A: You have to raise wages. Some kind of subsidy is extremely important. When the government doesn't subsidize childcare, but just multiplies regulations, you find that parents can't afford the higher cost of the regulations—and they go under the table to an unregulated childcare system that can be extremely dangerous.

Q: Why not privatize childcare?

A: I'm very much in favor of having companies provide childcare to their employees, but I'm worried about organizing it through incentives. The Clinton plans don't construct childcare at all. They offer incentives for private firms to do it.

If you privatize childcare, the profit-making kids will get creamed off. There are kids who will generate a profit: They're low cost; they don't have special needs. It's just like the insurance industry. If you don't require companies to cover everyone, they will only cover the totally healthy ones. Everybody else gets left behind and discarded in the trash.

Childcare has to be subsidized, the way it is in European countries, where up to 95 percent of kids are usually in preschool by age 2 and a half, regardless of income, because the quality is so high. And in this country there is tremendous grassroots support for it.

Q: Do you think we'll be able to face the issue head-on?

A: The thing that keeps me hopeful is that people know there is something empty in a world that is ruled by consumer values. Interestingly enough, this is one of the great appeals of the right wing. But their answer is, just build a barrier, a great big Berlin Wall, around your family. And make the wife the gatekeeper.

What they've heard from the left is: "If we had more money, we'd all be fine." Somewhere in between is a politics that can take on the social and psychological consequences of the economic inequalities and unfairnesses of this winner-take-all society.

The Deborah Eappen case haunts us because family life and childcare in this country is a lottery. Parents feel like we're going along blindfolded with instructions being shouted at us from all sides and all of these sideline commentators are more interested in announcing where we made a wrong turn than in helping map out the right course for our families. So you have individuals scrambling to do the right thing, making sacrifices to do so, and resenting the lack of support for the choices they've made. And it's easy for them to project their own fears and resentments onto someone else—it's nice to look at somebody and say, "Ha! That person just went way too far off, and I would never do that."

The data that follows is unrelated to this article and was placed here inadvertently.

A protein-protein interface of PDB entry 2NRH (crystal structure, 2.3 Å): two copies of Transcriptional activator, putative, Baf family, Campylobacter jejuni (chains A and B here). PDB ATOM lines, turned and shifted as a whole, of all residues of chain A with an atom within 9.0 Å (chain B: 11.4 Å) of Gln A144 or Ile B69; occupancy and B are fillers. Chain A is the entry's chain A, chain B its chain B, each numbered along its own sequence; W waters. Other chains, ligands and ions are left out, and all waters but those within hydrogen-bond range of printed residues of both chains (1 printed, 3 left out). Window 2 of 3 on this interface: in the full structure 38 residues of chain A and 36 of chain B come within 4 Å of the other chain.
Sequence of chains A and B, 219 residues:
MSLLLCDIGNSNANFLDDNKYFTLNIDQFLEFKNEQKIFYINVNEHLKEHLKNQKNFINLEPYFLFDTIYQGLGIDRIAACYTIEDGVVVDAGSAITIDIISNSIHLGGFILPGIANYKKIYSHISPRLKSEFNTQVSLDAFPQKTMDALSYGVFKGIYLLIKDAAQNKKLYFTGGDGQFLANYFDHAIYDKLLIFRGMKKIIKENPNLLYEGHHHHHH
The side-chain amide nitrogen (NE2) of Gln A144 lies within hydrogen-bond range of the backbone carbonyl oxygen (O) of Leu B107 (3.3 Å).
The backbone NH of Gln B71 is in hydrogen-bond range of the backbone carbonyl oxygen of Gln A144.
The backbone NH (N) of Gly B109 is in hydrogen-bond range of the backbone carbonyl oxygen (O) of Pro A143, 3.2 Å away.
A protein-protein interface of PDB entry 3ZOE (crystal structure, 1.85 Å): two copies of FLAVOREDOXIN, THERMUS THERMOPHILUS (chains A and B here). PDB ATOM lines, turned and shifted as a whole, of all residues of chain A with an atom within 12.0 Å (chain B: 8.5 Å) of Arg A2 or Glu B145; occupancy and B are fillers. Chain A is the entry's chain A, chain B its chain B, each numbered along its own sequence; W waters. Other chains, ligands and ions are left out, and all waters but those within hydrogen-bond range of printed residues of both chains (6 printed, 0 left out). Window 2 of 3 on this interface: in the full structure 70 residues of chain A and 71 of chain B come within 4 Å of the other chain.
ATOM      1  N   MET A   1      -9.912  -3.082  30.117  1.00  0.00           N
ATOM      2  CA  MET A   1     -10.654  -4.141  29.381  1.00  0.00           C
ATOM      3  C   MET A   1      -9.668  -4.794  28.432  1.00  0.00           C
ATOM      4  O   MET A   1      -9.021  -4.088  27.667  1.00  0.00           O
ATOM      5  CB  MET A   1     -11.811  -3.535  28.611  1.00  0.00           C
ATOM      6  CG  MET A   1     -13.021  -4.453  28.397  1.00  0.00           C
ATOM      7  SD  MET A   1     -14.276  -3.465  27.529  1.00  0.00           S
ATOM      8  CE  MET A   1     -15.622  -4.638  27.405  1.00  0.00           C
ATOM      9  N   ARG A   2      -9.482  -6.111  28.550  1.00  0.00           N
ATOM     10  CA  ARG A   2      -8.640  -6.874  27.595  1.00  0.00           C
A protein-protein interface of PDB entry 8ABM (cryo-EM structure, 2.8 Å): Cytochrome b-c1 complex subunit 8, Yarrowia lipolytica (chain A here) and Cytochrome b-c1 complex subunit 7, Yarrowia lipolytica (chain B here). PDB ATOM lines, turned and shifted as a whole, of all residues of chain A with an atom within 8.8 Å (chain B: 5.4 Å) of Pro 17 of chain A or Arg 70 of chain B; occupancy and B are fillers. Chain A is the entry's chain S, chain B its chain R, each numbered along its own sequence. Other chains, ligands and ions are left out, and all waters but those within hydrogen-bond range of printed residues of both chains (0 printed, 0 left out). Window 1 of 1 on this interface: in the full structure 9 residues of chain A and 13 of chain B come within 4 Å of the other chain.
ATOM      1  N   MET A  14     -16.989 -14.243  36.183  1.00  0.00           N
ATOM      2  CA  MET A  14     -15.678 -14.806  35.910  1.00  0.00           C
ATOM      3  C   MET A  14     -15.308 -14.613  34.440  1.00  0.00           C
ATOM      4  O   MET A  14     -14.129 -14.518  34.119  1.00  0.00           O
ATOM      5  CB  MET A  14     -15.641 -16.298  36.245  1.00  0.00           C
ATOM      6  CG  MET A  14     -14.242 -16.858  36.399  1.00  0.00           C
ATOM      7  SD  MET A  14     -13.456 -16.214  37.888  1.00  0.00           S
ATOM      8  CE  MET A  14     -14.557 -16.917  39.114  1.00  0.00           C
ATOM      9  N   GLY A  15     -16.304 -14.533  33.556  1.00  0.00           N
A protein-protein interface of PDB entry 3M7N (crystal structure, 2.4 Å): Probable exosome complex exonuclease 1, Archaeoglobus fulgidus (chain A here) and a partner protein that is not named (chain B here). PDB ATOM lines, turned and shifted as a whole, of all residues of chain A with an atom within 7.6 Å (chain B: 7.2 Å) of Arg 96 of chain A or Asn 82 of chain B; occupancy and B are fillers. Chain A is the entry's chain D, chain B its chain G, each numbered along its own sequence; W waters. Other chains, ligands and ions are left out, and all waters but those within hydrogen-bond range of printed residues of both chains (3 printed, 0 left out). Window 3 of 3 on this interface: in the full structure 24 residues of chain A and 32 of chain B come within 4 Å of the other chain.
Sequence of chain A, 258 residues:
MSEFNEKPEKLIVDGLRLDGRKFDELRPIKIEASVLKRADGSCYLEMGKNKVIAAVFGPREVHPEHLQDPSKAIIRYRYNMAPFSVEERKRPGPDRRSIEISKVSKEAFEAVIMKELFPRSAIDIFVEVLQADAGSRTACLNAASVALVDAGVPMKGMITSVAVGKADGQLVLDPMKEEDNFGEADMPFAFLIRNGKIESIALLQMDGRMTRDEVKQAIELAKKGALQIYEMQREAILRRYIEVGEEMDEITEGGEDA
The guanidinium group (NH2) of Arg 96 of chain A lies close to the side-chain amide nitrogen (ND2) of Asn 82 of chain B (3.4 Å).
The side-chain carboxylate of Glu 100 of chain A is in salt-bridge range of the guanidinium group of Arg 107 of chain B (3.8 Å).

Q: What are the politics that would embrace the whole spectrum?

A: I don't have a blueprint. As a historian, I believe you can't ask people to have answers until they've discovered what the real question is. For the last few years, we've been focusing on the wrong questions. Different people need quite different things, and that gets lost in this debate.

Q: What are the right questions?

A: There is this massive campaign that keeps telling us that the question is what decision you should make as a mother. That may be the right question for an individual family trying to cope with these changes. But the right questions for a society are: What does it mean to have both men and women integrated into the workforce? What does it mean to have the massive kind of productivity that we have? What are the costs and the needs that are set up by a basically full-employment economy, but one in which many people's wages are really, really low wages? What does it mean to no longer have the 40-hour workweek? And how do you have even a 40-hour workweek when there isn't somebody at home to take care of the kids?

There's this schizophrenia in American society. We are told, on the one hand, the work ethic is everything. At the consumer end we are told, and have been told since the '50s, that the aim of work and the measure of our political system is that we have ranch houses and appliances and all these good things in life that we can buy.

So what's the balance? A work ethic that is not directed toward everything you can consume, but how you can live. Both women and men have to have the chance to use their work to make better lives—not just buy more appliances.

 

Sarah Pollock is a Mother Jones contributing writer and a professor at Mills College in Oakland, Calif. Her interview with former poet laureate Robert Hass appeared in the March/April 1997 issue.